If you are going to LibTech, let’s try to meet up at the conference to say hi and chat! I’ll be searching for you to see how you are enjoying the day(s) for a recap piece in the April newsletter. If you are presenting at LibTech, send a note about your presentation and how you feel it went along with any photos, and you too can be a part of the April newsletter.
MLIS Student, Newsletter and Social Media Grad Assistant
MLIS Faculty: APDC Faculty Research and Scholarly Activities Grant Awarded
Each of our articles takes us in a different direction.
We found many variants of fairy tales have won Caldecott Awards. There are two Caldecott Cinderella stories. The very first fairy tale to win a Caldecott Medal was Marcia Brown’s Cinderella, or the Little Glass Slipper in 1955. The original story (as we know it) by Charles Perrault is set during 17th century France and Brown’s pastel-colored illustrations are reminiscent of that time. Another Cinderella story, Mufaro’s Beautiful Daughters by John Steptoe, won a Caldecott Honor in 1988. This tale takes place in Zimbabwe with rich colors that reflect that culture.
In another article real places are featured. The Eiffel Tower, the Place Vendome, and Notre Dame in Paris are some of the sites featured prominently in Ludwig Bemelman’s Madeline (1940 Caldecott Honor). The Boston Public Garden is the setting for Robert McCloskey’s Make Way for Ducklings (1942 Caldecott Medal). There is no mistaking the iconic swan boats. As the real Winnie is being whisked through the countryside to the London Zoo in Lindsay Mattick’s Finding Winnie: The True Story of the World’s Most Famous Bear illustrated by Sophie Blackall (2016 Caldecott Medal), you see Stonehenge in the background. In Nana in the City by Lauren Castillo (2015 Caldecott Honor) the city in which Nana lives is not identified. But, the little boy going to visit his grandmother is definitely crossing the Brooklyn Bridge.
Picture books are often a child’s first exposure to art, and we feel children deserve books that have been judged as distinguished for their illustrations.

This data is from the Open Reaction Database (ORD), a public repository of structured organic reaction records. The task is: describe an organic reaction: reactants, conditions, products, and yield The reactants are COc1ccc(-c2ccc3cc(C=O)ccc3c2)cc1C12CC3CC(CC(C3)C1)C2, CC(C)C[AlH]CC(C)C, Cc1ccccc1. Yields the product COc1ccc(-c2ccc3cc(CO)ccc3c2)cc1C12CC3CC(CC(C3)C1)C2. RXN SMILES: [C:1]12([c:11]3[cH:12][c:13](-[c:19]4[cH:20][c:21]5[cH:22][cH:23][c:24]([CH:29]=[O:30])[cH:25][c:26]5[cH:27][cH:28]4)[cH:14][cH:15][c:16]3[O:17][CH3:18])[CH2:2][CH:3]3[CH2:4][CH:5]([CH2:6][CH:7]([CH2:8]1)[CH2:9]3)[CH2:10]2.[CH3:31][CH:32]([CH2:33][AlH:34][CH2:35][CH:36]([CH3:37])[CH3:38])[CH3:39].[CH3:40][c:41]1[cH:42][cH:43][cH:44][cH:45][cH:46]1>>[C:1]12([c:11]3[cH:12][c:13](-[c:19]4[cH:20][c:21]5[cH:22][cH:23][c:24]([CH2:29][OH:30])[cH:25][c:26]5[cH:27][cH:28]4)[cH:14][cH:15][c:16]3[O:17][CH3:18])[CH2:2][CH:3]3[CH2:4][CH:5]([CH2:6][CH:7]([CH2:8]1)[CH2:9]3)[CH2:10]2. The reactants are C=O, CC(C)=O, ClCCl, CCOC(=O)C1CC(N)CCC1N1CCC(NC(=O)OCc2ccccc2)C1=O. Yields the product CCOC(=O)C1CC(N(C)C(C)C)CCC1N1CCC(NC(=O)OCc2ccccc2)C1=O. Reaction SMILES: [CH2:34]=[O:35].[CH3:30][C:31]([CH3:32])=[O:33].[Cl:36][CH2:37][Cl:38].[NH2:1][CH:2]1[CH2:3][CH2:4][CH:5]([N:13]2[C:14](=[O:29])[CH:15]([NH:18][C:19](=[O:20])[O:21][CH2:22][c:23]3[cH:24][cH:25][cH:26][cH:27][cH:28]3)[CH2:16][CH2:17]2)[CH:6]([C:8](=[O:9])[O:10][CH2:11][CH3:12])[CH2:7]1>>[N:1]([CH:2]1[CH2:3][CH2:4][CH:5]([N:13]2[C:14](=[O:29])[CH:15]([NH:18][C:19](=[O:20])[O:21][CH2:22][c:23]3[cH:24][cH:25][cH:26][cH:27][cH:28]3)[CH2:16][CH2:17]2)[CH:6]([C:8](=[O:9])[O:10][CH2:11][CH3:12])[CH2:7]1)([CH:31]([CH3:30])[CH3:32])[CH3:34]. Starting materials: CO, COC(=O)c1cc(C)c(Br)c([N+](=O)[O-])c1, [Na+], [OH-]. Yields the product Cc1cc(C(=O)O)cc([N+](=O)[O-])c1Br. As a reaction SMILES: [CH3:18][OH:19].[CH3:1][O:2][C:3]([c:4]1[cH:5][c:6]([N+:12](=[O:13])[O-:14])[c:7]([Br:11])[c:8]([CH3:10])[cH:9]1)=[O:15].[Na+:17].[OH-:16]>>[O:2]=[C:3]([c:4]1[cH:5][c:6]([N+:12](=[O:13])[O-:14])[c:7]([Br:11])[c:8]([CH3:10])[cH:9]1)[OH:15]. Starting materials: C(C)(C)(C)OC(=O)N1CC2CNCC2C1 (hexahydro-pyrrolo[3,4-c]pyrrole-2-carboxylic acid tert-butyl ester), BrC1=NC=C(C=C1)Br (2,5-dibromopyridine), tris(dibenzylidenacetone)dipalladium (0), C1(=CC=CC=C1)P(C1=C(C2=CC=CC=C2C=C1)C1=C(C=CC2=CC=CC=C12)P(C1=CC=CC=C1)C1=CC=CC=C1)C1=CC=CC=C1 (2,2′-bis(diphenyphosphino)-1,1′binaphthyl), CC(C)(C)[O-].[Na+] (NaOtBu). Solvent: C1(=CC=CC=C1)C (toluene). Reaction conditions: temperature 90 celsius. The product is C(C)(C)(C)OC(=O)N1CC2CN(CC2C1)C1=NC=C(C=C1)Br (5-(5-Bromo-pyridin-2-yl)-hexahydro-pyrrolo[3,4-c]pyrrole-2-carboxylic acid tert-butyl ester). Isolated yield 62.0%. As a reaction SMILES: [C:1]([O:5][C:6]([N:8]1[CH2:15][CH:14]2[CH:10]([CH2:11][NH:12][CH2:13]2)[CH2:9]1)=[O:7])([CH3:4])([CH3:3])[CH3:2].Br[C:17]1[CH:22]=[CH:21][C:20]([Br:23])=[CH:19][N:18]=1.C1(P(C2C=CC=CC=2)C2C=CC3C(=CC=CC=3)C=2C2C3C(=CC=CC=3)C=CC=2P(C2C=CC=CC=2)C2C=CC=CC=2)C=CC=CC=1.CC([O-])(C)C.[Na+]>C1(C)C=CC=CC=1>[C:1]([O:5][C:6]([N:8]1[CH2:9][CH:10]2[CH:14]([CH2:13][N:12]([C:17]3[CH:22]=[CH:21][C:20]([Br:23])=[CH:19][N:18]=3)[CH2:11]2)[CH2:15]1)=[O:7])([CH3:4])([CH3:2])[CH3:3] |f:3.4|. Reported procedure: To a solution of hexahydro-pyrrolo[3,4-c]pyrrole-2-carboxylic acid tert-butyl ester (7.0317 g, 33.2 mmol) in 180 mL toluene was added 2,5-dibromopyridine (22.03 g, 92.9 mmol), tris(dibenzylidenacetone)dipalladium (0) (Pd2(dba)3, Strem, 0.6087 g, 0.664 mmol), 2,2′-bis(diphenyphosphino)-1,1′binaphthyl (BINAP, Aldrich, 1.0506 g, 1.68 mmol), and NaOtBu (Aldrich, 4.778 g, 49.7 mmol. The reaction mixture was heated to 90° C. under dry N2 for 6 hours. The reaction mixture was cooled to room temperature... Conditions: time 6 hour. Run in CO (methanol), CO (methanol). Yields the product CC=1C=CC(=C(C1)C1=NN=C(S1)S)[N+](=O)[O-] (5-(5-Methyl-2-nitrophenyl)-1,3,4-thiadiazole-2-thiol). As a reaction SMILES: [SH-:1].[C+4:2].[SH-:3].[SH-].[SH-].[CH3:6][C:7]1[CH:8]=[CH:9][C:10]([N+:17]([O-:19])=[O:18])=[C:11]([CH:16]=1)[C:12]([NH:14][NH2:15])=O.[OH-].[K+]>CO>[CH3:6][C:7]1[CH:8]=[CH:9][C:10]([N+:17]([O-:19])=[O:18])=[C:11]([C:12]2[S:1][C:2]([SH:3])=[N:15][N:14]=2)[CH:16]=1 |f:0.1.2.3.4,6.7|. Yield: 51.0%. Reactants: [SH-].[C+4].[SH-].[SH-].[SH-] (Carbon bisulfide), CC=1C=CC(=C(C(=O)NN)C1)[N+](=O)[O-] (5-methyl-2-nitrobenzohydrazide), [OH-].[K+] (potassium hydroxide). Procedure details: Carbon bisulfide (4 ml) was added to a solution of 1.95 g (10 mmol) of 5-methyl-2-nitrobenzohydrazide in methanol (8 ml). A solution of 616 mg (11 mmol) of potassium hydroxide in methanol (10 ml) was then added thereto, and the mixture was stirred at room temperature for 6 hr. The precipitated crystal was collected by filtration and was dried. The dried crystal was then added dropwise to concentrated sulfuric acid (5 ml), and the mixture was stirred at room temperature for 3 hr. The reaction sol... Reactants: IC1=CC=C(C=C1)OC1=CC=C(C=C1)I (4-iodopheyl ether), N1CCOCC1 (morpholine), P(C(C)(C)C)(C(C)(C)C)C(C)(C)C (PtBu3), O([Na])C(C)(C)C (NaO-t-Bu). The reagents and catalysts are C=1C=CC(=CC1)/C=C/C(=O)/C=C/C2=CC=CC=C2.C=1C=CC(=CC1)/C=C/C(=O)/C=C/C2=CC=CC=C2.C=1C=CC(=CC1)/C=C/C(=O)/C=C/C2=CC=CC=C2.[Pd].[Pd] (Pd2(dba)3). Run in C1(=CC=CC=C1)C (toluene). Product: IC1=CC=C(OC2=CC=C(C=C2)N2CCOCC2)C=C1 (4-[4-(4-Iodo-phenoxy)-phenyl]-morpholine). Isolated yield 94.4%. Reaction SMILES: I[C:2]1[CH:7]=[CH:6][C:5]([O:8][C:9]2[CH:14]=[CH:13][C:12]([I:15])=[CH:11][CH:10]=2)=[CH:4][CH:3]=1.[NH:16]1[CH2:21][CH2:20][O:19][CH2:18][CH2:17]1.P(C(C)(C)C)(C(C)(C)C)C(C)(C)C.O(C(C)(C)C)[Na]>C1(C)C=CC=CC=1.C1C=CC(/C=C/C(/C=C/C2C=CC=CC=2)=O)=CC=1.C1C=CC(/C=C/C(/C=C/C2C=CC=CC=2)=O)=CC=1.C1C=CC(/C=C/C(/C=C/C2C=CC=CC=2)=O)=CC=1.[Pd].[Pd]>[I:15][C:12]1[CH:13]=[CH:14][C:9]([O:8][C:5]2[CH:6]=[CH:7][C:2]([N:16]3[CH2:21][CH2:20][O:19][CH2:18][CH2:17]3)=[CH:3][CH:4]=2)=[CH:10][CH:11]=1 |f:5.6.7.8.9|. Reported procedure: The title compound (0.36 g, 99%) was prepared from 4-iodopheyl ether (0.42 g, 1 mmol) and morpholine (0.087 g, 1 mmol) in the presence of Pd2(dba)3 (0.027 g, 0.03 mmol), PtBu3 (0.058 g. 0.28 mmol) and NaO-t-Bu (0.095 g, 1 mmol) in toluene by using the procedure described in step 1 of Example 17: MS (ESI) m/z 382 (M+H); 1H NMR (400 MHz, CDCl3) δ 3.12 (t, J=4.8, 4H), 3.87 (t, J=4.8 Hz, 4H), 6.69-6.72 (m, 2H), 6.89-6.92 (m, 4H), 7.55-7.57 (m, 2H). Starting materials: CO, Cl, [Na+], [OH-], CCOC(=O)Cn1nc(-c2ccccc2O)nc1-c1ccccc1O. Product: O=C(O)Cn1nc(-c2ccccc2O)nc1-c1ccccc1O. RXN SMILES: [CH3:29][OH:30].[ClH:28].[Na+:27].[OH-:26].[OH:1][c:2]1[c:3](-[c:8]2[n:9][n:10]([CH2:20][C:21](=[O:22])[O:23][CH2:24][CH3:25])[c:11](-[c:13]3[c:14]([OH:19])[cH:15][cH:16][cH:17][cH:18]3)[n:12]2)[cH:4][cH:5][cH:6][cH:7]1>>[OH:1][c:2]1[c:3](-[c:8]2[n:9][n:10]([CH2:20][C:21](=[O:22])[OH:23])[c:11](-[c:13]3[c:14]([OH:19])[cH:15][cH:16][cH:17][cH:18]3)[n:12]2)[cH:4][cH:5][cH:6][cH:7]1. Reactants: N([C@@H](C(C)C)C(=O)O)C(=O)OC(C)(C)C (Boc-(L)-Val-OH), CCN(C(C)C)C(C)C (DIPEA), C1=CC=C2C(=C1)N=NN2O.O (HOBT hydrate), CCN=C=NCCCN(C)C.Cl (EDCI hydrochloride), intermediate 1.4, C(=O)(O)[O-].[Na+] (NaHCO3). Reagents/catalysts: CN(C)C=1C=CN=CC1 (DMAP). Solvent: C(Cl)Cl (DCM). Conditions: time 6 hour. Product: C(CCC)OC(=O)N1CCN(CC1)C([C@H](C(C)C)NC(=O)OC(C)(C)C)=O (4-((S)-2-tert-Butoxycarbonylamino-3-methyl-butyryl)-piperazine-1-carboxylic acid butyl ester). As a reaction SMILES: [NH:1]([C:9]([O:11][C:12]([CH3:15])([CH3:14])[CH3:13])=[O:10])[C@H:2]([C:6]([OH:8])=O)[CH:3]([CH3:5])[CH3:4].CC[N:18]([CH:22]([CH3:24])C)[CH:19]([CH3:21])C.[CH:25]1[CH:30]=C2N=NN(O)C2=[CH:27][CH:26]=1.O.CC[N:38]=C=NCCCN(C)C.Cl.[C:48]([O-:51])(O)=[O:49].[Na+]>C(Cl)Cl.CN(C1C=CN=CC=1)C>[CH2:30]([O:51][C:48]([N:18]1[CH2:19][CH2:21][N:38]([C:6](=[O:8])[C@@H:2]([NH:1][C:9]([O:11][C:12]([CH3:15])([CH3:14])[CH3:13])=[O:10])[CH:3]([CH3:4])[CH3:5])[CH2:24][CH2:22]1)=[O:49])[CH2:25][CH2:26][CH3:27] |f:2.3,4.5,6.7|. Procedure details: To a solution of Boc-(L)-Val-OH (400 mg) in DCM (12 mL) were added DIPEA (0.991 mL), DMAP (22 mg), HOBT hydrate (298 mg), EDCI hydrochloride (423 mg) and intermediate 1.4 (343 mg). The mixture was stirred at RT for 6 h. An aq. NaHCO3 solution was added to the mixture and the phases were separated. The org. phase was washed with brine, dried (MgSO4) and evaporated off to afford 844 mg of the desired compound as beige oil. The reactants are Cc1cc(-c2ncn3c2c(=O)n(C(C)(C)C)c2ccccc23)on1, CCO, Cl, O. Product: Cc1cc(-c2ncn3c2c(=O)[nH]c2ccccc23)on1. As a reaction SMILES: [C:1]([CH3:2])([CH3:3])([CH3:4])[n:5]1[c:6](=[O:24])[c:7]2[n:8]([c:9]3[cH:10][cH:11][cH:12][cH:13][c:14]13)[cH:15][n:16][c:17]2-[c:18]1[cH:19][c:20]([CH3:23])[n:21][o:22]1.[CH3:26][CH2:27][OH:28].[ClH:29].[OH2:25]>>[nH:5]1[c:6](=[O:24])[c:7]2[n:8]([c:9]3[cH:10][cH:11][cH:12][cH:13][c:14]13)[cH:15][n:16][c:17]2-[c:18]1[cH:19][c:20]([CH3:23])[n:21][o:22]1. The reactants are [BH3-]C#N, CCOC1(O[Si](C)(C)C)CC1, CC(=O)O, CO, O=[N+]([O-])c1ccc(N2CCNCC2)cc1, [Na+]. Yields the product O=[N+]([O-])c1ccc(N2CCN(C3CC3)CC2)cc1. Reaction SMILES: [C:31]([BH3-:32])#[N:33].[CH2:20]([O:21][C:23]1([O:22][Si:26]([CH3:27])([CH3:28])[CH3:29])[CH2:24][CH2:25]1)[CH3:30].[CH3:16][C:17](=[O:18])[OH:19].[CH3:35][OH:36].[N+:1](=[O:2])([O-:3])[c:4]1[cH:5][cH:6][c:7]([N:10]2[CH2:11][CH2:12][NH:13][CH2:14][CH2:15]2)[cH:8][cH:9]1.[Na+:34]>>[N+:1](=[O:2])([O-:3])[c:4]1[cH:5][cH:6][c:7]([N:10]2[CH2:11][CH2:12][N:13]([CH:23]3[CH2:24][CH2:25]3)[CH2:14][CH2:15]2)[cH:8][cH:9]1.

Gail and I have had the pleasure of working with our graduate assistants Wendy Dickman and Zach Jansen. Their research has helped us enormously, and we hope they’ve had as much fun learning about the art as we have. Zach took our course LIS 7963 Picture Books: Exploring the Interplay of Text and Illustrations during Summer 2016. We will be co-teaching it again this summer and will provide an update on our progress with our series of articles.
Heidi Hammond, Ph.D.,
Associate Professor & SLMS Coordinator
St. Kate’s Libraries: The Future or Un-future of the Academic Library ~ A CLIC Unconference
“Uhh, what…?” you may say. Let me offer you some context:
CLIC: aka Cooperating Libraries in Consortium, is a local library resource-sharing group of which St. Kate’s Library is a member, and a reason we have quick and easy access to 2,371,353 shared items from the library collections of Bethel, Concordia, Hamline, Northwestern, and St. Thomas.
Un-conference: a choose-your-own-adventure conference format where attendees generate topics for discussion with their colleagues in breakout sessions.
David W. Lewis’ book Reimagining the Academic Library: called an “insightful and ‘inciteful’ sweep of the current state of the academic library” by ALA President James Neal, and chosen as a common read for CLIC members.
Lewis lays out six forces that are already shaping academic libraries (Disruption, Digital Documents, the Book is Changing, the New Scholarly Record, the Economics of Information, and Demographics) and suggests six steps we need to take in anticipation and response to these forces (Defining the Job, Creating the Library as Place, Retiring the Legacy Print Collection, Preserving Digital Content, Making the Money Work, and Working with the SmartMachine).
However, by using Lewis’ text as a starting point, we envision a morning of collegial discussions on tough topics concerning the future of the academic libraries. Our aim for the day is to prepare for David Lewis’ upcoming visit on April 11, 2018, to learn from each other about ways we are already addressing the shifting landscape of librarianship, and to collaborate on places where we don’t know the way forward quite yet.